Gently used backpacks, lunch boxes and other back-to-school gear have been flying off the shelves this summer at a Toronto children’s store, one employee says.
And it comes as a recent survey suggests consumers are trying to pull back on spending for the back-to-school season amid inflation and the high cost of living.
Once Upon a Child is a Canadian store that buys and sells gently used kids’ clothing and toys. Kate Young, marketing director of the store’s Leaside location, says demand has been reaching new heights since last year.
“I would certainly say we’re up in sales this year because I think people are realizing they don’t have as much money to spend. Everything is costing so much,” Young told Global News.
A study by Deloitte Consulting last year found that the average bill for back-to-school shopping in Canada came out to $700 per student, while a survey from the firm released last month suggested the cost of school supplies has increased 24 per cent over the last two years amid inflation.
This year, the firm expects consumers to spend less – $597 – on school supplies as people across income brackets deliberately try to pull back on back-to-school spending.
According to the Deloitte survey, cost consciousness also means fewer families are looking for sustainable school supplies, and plan to cut back on clothes purchases and tech to keep the focus on school supplies.
Annual inflation rose to 3.3 per cent nationally last month, Statistics Canada said Tuesday, which falls outside the central bank’s one-to-three per cent target range. That’s up from June’s inflation rate of 2.8 per cent.
“Maybe (parents) realize, ‘Why am I spending so much money on a brand new Nike backpack when there are other options?’ You don’t need to buy brand new every year for multiple children,” Young said.
According to Young, Once Upon a Child offers most items at around 70 per cent reduction less than the retail price. While sales dropped during the pandemic, Young says last year was the first time she’d experienced customers specifically requesting back-to-school products in the store.
BIV: Canada’s inflation rate rose 3.3% in July
A survey conducted by the Retail Council of Canada found that one in four Canadians will go back-to-school shopping this year.
Almost 74 per cent of Canadians plan to spend more than $50 but the number of people planning to spend less than that has gone up by 3.4 per cent compared to 2022.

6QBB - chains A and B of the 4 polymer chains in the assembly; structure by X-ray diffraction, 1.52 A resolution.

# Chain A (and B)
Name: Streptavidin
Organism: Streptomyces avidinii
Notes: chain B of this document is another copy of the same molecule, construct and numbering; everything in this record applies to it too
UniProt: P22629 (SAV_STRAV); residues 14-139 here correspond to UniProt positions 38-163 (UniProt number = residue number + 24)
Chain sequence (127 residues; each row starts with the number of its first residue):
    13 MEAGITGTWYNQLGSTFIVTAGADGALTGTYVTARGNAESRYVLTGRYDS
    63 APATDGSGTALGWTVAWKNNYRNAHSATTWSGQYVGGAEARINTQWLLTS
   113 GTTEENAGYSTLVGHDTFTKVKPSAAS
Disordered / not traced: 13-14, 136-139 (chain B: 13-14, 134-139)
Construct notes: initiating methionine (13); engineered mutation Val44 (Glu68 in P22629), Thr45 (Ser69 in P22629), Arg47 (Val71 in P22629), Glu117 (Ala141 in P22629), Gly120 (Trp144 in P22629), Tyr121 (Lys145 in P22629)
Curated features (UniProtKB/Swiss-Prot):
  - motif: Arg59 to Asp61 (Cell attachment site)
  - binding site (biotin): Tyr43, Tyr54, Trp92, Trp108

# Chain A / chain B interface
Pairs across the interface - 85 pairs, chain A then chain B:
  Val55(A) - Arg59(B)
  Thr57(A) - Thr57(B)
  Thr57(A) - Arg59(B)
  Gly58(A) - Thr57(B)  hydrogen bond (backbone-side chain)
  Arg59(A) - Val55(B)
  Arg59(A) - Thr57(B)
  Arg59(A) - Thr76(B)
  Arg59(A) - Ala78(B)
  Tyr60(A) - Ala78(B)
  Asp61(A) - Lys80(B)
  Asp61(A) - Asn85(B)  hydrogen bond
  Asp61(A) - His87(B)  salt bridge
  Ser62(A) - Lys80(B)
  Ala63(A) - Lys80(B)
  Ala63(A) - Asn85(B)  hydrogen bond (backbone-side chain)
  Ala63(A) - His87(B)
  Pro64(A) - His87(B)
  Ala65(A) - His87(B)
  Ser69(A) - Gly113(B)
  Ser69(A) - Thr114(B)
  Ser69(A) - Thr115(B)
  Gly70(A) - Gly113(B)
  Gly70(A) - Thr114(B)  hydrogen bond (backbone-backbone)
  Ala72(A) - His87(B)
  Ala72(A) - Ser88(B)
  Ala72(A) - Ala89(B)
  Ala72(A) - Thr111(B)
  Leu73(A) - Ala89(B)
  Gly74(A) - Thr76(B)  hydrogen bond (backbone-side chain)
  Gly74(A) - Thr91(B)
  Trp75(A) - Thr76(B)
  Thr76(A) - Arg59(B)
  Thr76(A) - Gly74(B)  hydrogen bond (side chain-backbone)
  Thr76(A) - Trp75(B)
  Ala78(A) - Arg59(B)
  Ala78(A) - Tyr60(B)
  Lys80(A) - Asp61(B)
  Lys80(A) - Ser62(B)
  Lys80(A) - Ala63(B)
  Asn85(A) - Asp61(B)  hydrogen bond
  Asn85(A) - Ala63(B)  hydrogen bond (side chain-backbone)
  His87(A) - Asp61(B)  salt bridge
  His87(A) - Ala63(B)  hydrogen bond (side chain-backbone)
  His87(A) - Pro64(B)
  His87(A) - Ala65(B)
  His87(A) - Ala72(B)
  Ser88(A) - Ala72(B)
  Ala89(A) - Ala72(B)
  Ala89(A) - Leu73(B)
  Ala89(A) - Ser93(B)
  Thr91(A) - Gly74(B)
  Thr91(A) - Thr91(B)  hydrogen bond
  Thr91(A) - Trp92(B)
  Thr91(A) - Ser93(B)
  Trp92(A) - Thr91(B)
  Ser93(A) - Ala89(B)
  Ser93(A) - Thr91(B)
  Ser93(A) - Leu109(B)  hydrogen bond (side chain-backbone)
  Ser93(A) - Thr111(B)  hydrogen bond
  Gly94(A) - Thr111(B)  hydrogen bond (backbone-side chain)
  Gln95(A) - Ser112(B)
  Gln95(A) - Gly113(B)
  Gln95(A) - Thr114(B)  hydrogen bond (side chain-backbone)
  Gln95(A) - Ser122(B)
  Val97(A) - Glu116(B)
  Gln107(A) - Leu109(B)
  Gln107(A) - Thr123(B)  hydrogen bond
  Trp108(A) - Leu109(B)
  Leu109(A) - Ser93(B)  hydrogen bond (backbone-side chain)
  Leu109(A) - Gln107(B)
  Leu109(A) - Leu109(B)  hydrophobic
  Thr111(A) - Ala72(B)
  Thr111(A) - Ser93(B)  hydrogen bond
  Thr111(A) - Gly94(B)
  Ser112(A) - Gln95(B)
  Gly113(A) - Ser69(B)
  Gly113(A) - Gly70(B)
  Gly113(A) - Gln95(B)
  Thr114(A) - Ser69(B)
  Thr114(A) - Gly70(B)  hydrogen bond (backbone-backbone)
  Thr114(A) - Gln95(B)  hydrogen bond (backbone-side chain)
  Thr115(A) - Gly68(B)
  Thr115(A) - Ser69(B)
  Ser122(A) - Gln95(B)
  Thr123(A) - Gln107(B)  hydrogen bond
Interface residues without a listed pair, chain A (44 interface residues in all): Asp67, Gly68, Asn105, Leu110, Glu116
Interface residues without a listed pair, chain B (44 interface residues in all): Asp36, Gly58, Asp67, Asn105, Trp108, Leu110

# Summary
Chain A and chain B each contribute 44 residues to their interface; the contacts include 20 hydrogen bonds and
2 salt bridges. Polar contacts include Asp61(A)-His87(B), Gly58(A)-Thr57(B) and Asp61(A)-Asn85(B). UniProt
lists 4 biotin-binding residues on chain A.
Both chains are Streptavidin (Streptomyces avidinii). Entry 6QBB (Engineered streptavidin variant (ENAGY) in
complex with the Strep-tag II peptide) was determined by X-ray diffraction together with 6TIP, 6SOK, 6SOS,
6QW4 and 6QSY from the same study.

“As our annual back-to-school shopping survey shows, this year, Canadians continue to be cautious of how they spend their money because of higher interest rates and inflation, but they continue to spend on basics and necessities for their family when it matters,” says Michelle Wasylyshen, a spokesperson for the Retail Council.
The study also found that people plan to focus their purchasing on lower-priced items than in years past. Stationery is expected to be the top spending category at 60.8 per cent, which the council says is noteworthy because the product did not make the 2022 list at all.
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Clothing comes in as the second-highest spending category, at 32.1 per cent.
A new online study by NerdWallet Canada further shows how the economic pinch is squeezing wallets this year.
Twenty seven per cent of Canadians say they will purchase fewer back-to-school supplies for their children this year than in previous years due to inflation. More than half of parents say they plan to shop during sales for those purchases.
Fourteen per cent of participants said they anticipate they will go into debt to pay for back-to-school shopping, for example, through credit cards or personal loans.
Less Canadians to spend money on back-to-school shopping this year, study finds
Global News spoke with one kindergarten teacher with the York Region District School Board who says she plans to shop more cautiously for classroom supplies this year.
“I really do think about what I need to buy now because things are so expensive. I either look for sales or deals, or think about if I really even need it,” said Samantha, who asked to be identified only by her first name. “So inflation has definitely brought those thoughts, whereas before I would just get something if I wanted it. Now it’s not as easy.”
She added: “A lot of the stuff I buy for back-to-school has been from the dollar store, but it’s not really a dollar anymore. It’s like four or five dollars a lot of the time.”
Samantha has been teaching with the school board for nearly a decade. She says she has always made the most of the school’s budget and even her own money to prepare her classroom. However, she says the school board’s supply budget for teachers doesn’t feel like it has kept up with rising costs of living and working.
“If (the budget) has increased, I don’t think they’ve increased the amount that inflation has increased,” Samantha said.
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